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MONDAY, June 12, 2017 (HealthDay News) -- As if parents don't worry enough when their teens drive the family car, new research shows that adolescents with attention-deficit/hyperactivity disorder (ADHD) are even more likely than their peers to have an accident.
On a positive note, the higher risk was actually much lower than previously reported in earlier, small studies, the investigators added.
"We found that adolescents with ADHD are 35 percent less likely to get licensed six months after they become eligible for a license as compared with other adolescents. [But] after acquiring a driver's license, adolescents with ADHD have an estimated 36 percent higher crash risk than other newly licensed teens," said study author Allison Curry.
She is director of epidemiology and biostatistics at the Center for Injury Research and Prevention at Children's Hospital of Philadelphia (CHOP).
Curry noted that higher risk was seen among both boys and girls with ADHD, and it endured for a few years after the new license was obtained.
What's more, in the month before driving, only roughly 12 percent of the ADHD group had been prescribed any ADHD medication. In theory, such drugs might boost safety behind the wheel, the study team noted. And that could suggest a way to lower risk among new drivers with ADHD.
To explore to what degree such concerns affect the safety of young new drivers, investigators pored over the electronic health records (indicating ADHD status) of more than 18,500 New Jersey residents born between 1987 and 1997. All had been primary care patients at CHOP.
Those records were then paired with New Jersey driver's license data and crash incident records.
Of the nearly 2,500 teens with ADHD included in the final analysis, almost 43 percent had gotten into a car accident during the study period.
That figure was just 36 percent among the study teens without ADHD, the investigators found.
As to whether the findings reflect teen crash risk across the country, the team said it's unclear given that New Jersey is both more urbanized than average and sets a higher age for obtaining a license than some states.
The study authors also noted that teens with ADHD constituted a higher percentage of the overall study group than they do among the American public at large.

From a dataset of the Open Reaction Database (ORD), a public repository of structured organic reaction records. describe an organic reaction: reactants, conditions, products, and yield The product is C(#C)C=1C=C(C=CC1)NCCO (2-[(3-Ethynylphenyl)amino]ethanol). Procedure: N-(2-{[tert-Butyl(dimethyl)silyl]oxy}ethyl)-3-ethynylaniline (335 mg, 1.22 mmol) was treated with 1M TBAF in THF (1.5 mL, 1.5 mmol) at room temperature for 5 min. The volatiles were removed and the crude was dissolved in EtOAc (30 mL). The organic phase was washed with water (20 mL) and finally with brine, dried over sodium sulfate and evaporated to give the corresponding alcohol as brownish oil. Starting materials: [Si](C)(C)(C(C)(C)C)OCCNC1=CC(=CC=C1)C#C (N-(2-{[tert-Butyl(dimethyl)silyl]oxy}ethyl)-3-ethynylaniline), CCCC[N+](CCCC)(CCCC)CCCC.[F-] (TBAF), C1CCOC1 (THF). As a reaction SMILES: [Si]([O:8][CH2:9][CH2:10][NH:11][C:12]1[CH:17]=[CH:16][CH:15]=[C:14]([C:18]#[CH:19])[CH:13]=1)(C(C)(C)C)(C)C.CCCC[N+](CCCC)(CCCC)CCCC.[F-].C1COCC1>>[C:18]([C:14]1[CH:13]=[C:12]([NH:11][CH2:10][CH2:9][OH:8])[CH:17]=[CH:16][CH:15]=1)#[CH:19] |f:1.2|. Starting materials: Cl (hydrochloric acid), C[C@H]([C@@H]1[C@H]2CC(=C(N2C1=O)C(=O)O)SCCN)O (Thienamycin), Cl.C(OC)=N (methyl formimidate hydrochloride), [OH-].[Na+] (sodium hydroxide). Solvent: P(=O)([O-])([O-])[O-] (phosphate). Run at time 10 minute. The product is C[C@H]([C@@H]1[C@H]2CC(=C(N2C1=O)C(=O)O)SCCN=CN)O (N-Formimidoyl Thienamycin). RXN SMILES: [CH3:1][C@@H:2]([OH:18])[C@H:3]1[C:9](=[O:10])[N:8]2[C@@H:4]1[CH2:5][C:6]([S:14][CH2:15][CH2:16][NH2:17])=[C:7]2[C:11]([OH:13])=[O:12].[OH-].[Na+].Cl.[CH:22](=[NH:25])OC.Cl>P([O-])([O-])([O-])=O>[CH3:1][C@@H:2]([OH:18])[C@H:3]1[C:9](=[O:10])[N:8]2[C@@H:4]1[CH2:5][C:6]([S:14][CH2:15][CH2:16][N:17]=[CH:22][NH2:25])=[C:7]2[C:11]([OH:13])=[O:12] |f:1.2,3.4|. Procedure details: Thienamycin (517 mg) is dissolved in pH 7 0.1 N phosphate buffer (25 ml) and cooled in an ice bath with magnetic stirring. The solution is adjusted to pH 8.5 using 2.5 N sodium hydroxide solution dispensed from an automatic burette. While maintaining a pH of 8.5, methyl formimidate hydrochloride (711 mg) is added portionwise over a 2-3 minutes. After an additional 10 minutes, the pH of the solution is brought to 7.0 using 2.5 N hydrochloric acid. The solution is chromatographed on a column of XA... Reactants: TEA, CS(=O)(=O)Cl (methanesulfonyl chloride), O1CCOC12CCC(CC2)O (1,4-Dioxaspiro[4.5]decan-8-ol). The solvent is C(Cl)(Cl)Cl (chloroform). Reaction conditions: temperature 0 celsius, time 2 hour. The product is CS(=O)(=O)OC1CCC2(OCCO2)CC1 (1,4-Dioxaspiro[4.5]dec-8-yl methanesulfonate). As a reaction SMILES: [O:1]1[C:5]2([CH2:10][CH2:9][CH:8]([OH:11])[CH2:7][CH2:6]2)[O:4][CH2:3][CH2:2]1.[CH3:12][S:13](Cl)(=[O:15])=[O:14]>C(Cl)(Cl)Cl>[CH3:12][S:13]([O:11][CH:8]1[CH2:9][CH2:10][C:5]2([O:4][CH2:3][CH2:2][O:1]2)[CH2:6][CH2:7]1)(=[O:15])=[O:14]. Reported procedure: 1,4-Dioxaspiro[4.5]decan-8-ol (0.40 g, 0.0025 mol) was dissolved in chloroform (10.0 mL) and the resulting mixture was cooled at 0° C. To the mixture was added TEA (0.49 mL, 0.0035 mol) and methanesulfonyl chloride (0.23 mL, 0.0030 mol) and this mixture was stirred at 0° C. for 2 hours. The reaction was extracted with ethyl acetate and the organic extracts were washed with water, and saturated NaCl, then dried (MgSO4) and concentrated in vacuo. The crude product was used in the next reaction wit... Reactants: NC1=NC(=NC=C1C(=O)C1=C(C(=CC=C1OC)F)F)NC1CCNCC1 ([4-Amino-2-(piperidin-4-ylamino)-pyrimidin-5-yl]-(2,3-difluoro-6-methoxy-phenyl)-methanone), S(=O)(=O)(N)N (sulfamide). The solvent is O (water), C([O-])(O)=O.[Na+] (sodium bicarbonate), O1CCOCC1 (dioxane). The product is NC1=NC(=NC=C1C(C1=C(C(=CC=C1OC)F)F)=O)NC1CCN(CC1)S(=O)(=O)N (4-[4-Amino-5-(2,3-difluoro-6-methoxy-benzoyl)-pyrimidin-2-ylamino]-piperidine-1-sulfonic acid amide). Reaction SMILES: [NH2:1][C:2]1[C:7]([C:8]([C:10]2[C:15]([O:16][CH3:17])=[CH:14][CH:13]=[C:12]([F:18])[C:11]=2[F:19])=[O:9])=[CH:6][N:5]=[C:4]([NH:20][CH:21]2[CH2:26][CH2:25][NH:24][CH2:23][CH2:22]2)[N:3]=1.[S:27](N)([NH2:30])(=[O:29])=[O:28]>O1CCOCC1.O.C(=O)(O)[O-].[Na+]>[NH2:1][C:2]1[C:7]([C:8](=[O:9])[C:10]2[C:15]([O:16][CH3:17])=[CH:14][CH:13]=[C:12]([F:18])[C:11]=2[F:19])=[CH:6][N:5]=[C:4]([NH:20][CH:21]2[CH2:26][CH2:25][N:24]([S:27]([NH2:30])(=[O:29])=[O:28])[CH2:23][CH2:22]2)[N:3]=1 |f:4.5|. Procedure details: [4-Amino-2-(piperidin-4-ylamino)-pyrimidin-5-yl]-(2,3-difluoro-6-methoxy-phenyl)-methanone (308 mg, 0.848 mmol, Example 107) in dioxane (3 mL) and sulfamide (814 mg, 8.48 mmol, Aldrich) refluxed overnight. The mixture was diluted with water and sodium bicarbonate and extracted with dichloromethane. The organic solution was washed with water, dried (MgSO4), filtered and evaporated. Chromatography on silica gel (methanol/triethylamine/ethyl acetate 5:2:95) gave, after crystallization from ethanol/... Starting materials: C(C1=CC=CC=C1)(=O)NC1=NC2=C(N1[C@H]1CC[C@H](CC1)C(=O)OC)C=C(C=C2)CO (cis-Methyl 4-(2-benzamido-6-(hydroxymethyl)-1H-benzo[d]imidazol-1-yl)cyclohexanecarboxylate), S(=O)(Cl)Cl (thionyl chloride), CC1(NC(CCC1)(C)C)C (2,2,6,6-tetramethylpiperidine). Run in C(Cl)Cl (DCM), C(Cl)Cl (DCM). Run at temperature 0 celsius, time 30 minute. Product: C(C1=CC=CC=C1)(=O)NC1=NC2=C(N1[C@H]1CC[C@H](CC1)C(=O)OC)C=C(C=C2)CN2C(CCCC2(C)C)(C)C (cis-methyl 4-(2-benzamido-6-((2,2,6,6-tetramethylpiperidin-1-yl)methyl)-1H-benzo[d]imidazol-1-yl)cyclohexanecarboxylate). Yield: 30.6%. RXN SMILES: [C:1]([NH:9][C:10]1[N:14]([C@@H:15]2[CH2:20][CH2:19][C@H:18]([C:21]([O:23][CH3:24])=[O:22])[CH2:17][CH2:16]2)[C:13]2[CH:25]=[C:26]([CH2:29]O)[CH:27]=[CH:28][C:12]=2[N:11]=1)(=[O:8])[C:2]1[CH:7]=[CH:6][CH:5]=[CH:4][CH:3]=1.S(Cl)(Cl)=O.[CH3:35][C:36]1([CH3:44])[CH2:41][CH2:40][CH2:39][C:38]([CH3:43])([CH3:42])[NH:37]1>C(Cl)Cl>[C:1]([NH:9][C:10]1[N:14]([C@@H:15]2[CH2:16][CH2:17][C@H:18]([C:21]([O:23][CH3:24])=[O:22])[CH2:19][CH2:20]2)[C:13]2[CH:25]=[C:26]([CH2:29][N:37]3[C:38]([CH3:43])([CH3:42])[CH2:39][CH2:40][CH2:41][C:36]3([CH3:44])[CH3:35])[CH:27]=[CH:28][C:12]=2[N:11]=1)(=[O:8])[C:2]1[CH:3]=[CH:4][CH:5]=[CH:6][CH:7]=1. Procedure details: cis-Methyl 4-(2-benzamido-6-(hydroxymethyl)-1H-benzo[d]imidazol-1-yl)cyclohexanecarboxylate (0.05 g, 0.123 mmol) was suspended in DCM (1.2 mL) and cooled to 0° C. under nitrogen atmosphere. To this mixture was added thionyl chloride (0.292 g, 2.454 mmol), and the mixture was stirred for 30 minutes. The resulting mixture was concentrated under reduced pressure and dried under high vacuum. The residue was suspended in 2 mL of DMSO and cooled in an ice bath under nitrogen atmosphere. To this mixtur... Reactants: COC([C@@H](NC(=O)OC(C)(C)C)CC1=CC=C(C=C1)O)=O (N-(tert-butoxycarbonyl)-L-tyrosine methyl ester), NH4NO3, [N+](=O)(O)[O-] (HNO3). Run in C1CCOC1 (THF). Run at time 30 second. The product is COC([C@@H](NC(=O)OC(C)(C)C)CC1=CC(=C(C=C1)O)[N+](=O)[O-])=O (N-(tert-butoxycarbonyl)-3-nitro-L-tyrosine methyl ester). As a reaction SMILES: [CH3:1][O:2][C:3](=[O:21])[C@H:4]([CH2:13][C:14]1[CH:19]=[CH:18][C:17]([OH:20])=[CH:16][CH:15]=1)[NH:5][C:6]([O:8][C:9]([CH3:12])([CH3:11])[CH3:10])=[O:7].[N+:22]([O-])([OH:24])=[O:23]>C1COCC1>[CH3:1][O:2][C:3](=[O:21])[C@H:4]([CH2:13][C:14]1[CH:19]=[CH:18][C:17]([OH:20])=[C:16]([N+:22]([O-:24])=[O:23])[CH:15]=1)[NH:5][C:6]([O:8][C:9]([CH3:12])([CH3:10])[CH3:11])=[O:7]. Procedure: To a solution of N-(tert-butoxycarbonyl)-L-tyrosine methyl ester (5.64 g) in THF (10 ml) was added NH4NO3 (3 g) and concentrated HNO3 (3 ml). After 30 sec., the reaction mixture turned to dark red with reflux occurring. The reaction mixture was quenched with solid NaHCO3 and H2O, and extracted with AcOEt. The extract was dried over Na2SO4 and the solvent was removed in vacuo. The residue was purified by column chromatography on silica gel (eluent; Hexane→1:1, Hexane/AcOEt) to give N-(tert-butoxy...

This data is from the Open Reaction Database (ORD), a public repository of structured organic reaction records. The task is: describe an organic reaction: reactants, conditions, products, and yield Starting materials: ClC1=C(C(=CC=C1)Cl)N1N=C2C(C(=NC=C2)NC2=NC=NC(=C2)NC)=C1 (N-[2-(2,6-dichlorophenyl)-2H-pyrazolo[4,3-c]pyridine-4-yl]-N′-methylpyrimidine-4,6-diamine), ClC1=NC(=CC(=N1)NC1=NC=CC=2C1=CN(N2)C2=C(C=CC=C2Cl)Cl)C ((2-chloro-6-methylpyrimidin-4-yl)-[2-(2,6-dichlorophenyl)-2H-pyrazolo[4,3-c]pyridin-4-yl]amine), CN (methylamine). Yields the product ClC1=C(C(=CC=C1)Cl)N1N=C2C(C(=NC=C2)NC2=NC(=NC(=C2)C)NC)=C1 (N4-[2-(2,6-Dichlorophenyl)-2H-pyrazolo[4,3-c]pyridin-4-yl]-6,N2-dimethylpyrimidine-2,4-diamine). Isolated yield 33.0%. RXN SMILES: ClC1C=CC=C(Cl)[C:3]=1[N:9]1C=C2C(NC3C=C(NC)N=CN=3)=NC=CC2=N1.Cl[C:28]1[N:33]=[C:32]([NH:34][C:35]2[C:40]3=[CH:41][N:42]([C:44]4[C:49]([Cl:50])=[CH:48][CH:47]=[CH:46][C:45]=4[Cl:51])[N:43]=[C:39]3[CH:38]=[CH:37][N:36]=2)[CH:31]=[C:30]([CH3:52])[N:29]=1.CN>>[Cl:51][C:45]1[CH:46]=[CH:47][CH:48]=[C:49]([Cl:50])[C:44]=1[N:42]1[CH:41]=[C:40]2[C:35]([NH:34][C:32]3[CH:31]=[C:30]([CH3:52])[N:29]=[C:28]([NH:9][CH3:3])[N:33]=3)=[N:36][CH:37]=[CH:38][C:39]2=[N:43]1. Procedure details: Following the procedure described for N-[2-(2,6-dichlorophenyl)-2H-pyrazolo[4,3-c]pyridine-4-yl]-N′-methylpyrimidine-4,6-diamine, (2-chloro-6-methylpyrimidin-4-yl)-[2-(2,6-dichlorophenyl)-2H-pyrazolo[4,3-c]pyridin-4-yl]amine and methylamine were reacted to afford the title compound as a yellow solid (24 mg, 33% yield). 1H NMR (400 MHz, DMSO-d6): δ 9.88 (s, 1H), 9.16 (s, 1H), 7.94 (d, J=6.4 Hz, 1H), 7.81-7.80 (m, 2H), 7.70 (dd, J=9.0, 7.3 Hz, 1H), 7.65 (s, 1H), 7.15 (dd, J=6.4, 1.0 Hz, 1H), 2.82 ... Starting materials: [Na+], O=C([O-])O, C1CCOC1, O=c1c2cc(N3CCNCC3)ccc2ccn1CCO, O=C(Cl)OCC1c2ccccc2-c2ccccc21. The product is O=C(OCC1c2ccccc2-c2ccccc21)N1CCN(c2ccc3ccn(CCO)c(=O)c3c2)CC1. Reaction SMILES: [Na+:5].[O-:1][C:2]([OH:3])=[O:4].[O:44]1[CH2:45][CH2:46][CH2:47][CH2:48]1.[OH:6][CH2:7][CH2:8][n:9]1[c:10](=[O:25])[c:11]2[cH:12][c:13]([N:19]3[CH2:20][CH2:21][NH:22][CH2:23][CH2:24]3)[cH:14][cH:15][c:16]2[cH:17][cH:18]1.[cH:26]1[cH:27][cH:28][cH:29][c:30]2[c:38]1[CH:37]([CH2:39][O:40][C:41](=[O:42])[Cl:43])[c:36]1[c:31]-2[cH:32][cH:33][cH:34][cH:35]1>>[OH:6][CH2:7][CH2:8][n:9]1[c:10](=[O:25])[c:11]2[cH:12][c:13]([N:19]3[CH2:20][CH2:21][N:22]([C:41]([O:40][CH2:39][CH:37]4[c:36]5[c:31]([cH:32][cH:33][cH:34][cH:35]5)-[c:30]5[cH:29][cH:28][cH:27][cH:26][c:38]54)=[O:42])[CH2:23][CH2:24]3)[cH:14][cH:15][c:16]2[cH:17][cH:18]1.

Regardless, Curry said there is a clear need to "develop effective programs to manage that risk so that adolescents with ADHD who want to drive can do so safely," and that parents need to get involved in this effort early.
"A primary care provider or behavioral health specialist can help to guide that conversation with questions regarding readiness to drive," Curry noted. "During this visit, be sure to address any concerns -- such as attention issues or impulsivity -- and whether ADHD medication may be helpful to ensure safe driving behaviors."
In addition, she said, "Families may want to consider seeking the advice of a certified driver rehabilitation specialist who has training in working with individuals with special needs, or an occupational therapist who specializes in driving."
Dr. Andrew Adesman, chief of developmental and behavioral pediatrics at the Cohen Children's Medical Center of New York, said he wasn't surprised by the findings.
"Parents of teenagers with or without ADHD need to give consideration to their child's level of maturity and responsibility when deciding if they should allow their child to get their driver's license," he said.
"Although getting a driver's license may be considered a legal entitlement from the state's standpoint, parents must use their discretion when making this decision about when their teenager should be allowed to get their license and be permitted to drive," Adesman advised.
Curry and her colleagues reported their findings online June 12 in the journal JAMA Pediatrics.
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